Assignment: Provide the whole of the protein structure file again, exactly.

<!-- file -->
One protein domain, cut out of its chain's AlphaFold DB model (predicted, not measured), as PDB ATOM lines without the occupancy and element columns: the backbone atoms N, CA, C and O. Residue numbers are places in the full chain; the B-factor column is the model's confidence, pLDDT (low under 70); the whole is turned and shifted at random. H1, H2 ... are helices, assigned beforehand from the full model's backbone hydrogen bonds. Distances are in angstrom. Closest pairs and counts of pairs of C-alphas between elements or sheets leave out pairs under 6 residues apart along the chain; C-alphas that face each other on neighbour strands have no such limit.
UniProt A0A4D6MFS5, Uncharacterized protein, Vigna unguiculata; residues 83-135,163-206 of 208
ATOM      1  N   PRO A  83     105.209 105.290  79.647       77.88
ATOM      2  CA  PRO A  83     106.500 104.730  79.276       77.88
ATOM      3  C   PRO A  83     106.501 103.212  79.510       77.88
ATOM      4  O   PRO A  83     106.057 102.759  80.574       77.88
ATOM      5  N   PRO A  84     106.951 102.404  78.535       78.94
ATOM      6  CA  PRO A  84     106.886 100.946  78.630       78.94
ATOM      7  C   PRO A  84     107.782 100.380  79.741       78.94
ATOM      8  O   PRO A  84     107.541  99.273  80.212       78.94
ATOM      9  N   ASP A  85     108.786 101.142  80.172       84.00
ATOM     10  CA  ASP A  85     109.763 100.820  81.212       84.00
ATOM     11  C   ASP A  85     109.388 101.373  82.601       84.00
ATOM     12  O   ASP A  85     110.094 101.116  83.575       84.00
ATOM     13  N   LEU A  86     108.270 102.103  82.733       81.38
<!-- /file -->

One protein domain, cut out of its chain's AlphaFold DB model (predicted, not measured), as PDB ATOM lines without the occupancy and element columns: the backbone atoms N, CA, C and O. Residue numbers are places in the full chain; the B-factor column is the model's confidence, pLDDT (low under 70); the whole is turned and shifted at random. H1, H2 ... are helices, assigned beforehand from the full model's backbone hydrogen bonds. Distances are in angstrom. Closest pairs and counts of pairs of C-alphas between elements or sheets leave out pairs under 6 residues apart along the chain; C-alphas that face each other on neighbour strands have no such limit.
UniProt A0A4D6MFS5, Uncharacterized protein, Vigna unguiculata; residues 83-135,163-206 of 208
ATOM      1  N   PRO A  83     105.209 105.290  79.647       77.88
ATOM      2  CA  PRO A  83     106.500 104.730  79.276       77.88
ATOM      3  C   PRO A  83     106.501 103.212  79.510       77.88
ATOM      4  O   PRO A  83     106.057 102.759  80.574       77.88
ATOM      5  N   PRO A  84     106.951 102.404  78.535       78.94
ATOM      6  CA  PRO A  84     106.886 100.946  78.630       78.94
ATOM      7  C   PRO A  84     107.782 100.380  79.741       78.94
ATOM      8  O   PRO A  84     107.541  99.273  80.212       78.94
ATOM      9  N   ASP A  85     108.786 101.142  80.172       84.00
ATOM     10  CA  ASP A  85     109.763 100.820  81.212       84.00
ATOM     11  C   ASP A  85     109.388 101.373  82.601       84.00
ATOM     12  O   ASP A  85     110.094 101.116  83.575       84.00
ATOM     13  N   LEU A  86     108.270 102.103  82.733       81.38